Given the time constraints, I will move quickly through the important points I wish to make. Typically, in court proceedings involving children, there are individuals and parties present who claim to represent the voice of the child in question. Children are now to be provided with an option for their voice to be heard. That is an important provision. Traditionally, it was assumed that X and Y knew what was best for a child. Now, if a child is capable of making a representation of his or her view of what is right for him or her, that will be taken into account. An interesting and worthy provision is to be introduced for children under two years of age in allowing for an expert view to be taken into account in a decision. Such provisions are all important.

The crucial section relating to same-sex partnerships in this very complex and major legislation has inevitably garnered all of the publicity surrounding the Bill. In the case of same-sex partnerships, where one or neither member of a couple is the biological parent of a child they wish to adopt, the legislation will ensure that the child in question gains a legally recognised parent. It rightly gives the child legal recognition, rights of succession and other such rights. Last year, GLEN made a submission to the Department of Justice and Equality based on its findings that a substantial number of same-sex partners were forming families and parenting children. That reality exists outside of the gates of Leinster House. It is shocking to think that such families currently exist without the protection of a secure legal framework. That is essentially what the Bill is doing – creating a legal framework for the protection of a child in such a situation.

I made the point at a meeting last night that any same-sex couple will go through the extraordinarily rigorous process – rightly so – of adoption and that all of the rigours of the law apply in that regard. The popular mythology that it will be easy for a family unit that might not be capable of rearing a child to adopt one has no validity. The tragedy for many eligible and wonderful people seeking to adopt children currently is that they cannot access children because of other progressive developments in society. Cohabiting couples must have been living together for more than three years to become eligible to begin a process that could last for another seven to ten years and might never be completed. Those are important, practical aspects of the legislation.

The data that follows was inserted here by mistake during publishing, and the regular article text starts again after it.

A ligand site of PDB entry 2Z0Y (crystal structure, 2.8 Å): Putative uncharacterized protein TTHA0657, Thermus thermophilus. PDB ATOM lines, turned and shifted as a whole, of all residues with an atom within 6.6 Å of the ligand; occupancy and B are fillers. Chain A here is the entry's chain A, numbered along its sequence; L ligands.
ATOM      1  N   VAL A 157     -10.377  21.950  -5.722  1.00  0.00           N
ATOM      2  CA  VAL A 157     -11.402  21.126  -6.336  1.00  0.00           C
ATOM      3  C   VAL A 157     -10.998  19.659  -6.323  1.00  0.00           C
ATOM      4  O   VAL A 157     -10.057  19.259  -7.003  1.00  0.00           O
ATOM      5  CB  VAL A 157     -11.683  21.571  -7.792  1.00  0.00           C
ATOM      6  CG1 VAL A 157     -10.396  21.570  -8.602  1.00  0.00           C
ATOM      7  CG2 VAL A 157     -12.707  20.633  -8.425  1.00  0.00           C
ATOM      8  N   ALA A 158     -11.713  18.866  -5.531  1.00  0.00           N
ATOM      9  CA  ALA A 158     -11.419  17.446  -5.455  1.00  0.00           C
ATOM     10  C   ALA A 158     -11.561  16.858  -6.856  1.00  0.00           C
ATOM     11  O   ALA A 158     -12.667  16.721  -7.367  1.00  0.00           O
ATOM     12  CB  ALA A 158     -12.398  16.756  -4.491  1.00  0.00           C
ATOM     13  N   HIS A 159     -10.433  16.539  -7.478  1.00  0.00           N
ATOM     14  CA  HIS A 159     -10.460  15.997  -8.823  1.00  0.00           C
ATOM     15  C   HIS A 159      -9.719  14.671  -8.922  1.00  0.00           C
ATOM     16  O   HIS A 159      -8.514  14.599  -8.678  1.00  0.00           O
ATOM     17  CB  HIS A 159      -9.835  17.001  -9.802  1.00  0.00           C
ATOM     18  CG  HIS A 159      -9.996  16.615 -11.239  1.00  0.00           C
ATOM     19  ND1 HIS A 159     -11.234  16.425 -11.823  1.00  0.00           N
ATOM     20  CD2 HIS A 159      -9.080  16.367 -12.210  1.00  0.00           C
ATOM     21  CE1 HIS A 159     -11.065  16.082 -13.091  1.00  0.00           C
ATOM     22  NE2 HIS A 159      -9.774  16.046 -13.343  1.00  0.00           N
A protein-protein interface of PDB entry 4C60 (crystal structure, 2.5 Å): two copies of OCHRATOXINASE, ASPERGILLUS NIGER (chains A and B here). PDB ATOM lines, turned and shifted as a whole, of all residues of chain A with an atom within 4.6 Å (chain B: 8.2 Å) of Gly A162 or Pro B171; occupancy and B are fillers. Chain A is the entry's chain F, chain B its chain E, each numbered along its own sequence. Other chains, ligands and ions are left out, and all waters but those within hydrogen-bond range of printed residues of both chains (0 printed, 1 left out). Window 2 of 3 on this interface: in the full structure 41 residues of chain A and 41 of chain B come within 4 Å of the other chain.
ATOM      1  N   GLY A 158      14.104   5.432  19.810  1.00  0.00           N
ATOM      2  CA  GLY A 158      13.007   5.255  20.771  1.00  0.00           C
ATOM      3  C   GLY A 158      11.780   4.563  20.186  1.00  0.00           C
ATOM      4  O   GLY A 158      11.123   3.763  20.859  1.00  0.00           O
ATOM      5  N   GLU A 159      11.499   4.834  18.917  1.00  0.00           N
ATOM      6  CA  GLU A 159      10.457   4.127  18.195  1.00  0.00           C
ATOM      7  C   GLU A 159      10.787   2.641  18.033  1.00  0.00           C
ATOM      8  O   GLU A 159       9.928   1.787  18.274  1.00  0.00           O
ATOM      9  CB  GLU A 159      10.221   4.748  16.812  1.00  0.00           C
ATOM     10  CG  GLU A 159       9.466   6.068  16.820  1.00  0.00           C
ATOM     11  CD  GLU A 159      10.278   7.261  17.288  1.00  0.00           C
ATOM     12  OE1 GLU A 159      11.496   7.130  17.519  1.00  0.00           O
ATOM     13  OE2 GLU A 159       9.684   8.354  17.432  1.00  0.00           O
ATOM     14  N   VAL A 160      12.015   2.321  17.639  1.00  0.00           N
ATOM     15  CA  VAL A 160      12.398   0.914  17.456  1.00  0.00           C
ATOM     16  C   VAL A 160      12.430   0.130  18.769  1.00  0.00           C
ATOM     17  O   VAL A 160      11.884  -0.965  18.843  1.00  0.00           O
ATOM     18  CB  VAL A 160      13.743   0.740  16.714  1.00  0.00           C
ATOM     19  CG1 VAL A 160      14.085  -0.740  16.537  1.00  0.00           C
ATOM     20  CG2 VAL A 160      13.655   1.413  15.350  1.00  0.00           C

We must legislate for all of the human realities and myriad complex family structures that exist outside the Chamber. In all instances, the paramount responsibility on us is to ensure that the child’s rights are looked after and that the child is central to the process. That is the reason for the rigorous adoption process. We wish to ensure that children will have rights of succession, good care and all the other rights of a child, including intervention by social services where the rights of the child are not sustained. The more one legitimises, legalises and formalises the home situation in which children live, and the more one embraces them in law and brings them into the country’s legal processes, the more likely one is to achieve the optimum outcome for the child. It is proper that children achieve the best outcomes within legal structures. In that sense, the voiceless one at the centre of the process is the infant child. That is where we must ensure the best possible protection. My submission is that the legislation recognises the variety of situations into which a child can be born today, legitimises those complex situations and brings them under the remit of proper processes and practice. That is a reasonable thing to do and it is what should happen. To shirk this duty would be to discriminate against children both born and unborn.

Senator Joe O'Reilly representing Cavan & Monaghan 2010. | An ExSite website